Party members need to push equality to the front of the agenda.

In the post-election aftermath, as we catch up on sleep, the time comes for in-depth analysis of the results. As the experts and gurus number-crunch, I have done a bit of maths myself in regards to gender representation in the Scottish Parliament and I cannot say I am thrilled with the results.  


Traditionally, Holyrood has always had better female representation than Westminster, consistently above 33% in Edinburgh, compared to the record high of 29% in 2015 General Election (in 2010 – the figure was a mere 22%). This year the Scottish percentage was stable at 35%, the same as 2011. One would think this leaves no story to report, but looking at the differences between the parties the issue of lack of women in politics is highlighted. With the SNP two MSPs shy of a majority, the only majority in this election was a majority of males.


The most abysmal statistic is 80% of the Conservative seats are to be held by males. I struggle to comprehend how a party with a strong female – Ruth Davidson – as their biggest asset can only boast of 5 other females in their 31-strong parliamentary group.  That means the main opposition party of Scotland’s Parliament are predominately male, and the problems aren’t isolated with the Tories. The Lib Dems have 0 female MSPs, despite retaining the same number of MSPs as 2011 at five, they lost the one female MSP previously elected, making their representatives 100% male. The unionist parties have a traditionally poor record of representation, but looking at the ‘bolder’ Greens, they still are sitting at a poor 17% female representation compared to their 2011 50:50 split.


Why is this so shocking? In the words of Canadian Prime Minister, Justin Trudeau: “Because it’s 2016.” Justin, following in the footsteps of our own First Minister created a gender balanced Cabinet – a crucial step in allowing women to not only be a visible part of politics, but a fundamental power in the main decision-making channels. The Cabinet is just one of the steps forward the SNP has taken in relation to boosting women’s participation in politics. In fact, the SNP had the biggest increase since 2011, increasing from a disappointing 28% to an impressive 43% of female representatives this year. Similarly, I must commend Labour, despite losing numerous seats, they retained their 54:46% male/female split.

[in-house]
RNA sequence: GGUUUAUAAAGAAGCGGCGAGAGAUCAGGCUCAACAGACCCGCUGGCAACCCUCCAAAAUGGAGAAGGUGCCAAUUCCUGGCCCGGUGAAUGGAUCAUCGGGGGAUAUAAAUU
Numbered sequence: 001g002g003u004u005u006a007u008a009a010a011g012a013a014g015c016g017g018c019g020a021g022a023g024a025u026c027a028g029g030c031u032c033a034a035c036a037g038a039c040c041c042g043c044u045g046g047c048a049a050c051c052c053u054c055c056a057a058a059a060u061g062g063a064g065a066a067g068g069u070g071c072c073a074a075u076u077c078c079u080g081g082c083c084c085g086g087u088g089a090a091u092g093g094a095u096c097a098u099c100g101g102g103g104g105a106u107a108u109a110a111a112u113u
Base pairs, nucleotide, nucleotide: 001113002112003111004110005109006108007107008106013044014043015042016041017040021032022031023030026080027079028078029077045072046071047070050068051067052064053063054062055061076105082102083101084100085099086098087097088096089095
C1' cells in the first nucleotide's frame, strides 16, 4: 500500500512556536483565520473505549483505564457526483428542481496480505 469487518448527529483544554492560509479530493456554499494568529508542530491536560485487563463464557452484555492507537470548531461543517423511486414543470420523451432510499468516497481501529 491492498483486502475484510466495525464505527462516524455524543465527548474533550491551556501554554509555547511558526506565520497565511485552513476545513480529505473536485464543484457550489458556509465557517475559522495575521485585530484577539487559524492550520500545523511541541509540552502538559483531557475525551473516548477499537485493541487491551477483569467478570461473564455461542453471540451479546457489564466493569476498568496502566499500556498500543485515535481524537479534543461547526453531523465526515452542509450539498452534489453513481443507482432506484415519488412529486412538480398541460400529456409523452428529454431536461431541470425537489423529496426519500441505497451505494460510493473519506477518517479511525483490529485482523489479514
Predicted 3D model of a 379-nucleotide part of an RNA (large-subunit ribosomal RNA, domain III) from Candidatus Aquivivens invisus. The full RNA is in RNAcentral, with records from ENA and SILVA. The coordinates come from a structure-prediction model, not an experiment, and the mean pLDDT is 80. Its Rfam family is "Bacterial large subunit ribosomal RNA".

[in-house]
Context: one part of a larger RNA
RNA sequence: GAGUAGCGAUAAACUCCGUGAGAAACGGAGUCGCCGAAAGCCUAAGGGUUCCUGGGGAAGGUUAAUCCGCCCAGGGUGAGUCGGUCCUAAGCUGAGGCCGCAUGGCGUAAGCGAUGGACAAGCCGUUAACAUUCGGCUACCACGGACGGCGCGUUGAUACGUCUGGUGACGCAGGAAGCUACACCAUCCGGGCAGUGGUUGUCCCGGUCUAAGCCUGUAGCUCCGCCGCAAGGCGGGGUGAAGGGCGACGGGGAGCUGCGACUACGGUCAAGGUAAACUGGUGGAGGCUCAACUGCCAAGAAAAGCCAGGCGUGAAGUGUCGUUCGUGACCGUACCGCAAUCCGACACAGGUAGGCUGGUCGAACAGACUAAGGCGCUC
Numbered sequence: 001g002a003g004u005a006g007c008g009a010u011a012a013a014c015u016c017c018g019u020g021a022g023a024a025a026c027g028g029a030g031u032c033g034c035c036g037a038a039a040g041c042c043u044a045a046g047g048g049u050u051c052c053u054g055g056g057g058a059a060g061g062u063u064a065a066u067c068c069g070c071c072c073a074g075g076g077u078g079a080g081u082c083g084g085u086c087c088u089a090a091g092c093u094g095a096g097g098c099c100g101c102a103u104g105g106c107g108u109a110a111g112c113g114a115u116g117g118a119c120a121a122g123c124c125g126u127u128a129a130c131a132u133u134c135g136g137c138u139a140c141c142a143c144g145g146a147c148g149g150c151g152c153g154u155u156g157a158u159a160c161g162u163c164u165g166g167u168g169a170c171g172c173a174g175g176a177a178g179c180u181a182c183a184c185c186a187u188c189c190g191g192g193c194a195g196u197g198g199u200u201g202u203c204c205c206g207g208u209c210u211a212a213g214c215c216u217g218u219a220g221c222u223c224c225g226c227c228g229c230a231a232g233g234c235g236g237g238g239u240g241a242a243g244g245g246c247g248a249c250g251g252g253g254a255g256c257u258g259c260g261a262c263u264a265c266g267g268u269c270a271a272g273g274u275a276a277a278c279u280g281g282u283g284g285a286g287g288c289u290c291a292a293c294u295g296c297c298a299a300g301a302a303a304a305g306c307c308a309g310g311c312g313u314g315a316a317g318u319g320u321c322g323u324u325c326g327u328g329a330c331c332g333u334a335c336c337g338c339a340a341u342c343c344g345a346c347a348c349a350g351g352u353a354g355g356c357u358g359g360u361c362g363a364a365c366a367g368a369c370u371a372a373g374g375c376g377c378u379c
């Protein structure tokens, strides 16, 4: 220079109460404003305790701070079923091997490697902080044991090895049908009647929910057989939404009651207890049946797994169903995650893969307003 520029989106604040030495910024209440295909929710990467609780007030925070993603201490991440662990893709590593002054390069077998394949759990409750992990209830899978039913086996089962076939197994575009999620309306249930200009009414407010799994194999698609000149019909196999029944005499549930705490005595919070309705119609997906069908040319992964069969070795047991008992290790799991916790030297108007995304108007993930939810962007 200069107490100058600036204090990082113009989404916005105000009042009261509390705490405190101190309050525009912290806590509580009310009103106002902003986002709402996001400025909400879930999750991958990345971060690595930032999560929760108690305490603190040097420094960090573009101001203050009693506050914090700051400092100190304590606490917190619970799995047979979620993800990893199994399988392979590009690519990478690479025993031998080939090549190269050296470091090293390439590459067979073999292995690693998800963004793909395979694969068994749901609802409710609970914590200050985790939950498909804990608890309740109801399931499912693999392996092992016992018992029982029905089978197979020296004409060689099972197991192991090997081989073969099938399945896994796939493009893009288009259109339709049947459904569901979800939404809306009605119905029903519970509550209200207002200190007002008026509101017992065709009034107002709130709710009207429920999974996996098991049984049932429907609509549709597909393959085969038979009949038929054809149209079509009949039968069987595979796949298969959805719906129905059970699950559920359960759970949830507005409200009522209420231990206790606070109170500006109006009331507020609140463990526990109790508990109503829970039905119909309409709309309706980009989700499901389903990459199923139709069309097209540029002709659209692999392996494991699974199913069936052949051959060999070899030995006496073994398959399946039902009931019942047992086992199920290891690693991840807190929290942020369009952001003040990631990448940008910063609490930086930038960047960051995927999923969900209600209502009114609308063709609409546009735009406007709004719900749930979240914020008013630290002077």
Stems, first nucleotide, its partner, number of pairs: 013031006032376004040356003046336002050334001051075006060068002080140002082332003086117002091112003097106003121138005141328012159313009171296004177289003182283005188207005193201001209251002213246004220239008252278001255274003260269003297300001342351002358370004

I am proud of my party’s commitment to female representation and our achievements in the field but realise there are still areas we must work on for equality, but the 15% increase is a great start. Out of the 5 parties represented in the Parliament, only one has retained the percentage of female MSPs, only one has increased the number whilst the other three have reduced their share. This is hugely disappointing and begs for question to be answered. Why were women not top of the party lists? Why are parties not prioritising gender equality? Why is our Parliament not representing the people who elect it?


This is more than a logistical problem, it is ideological. It requires progressive and collective commitment to move Scotland forward. Just over a 1/3 representation in the national Parliament for a group who make up over half of the population is simply not good enough. Party members need to push equality to the front of the agenda. Non-party affiliated citizens must demand a fairer Parliament which represents the demographic of their country.  Hopefully in five years time, progress will be made and we will achieve a 50:50 Scottish Parliament. It is what the nation deserves.

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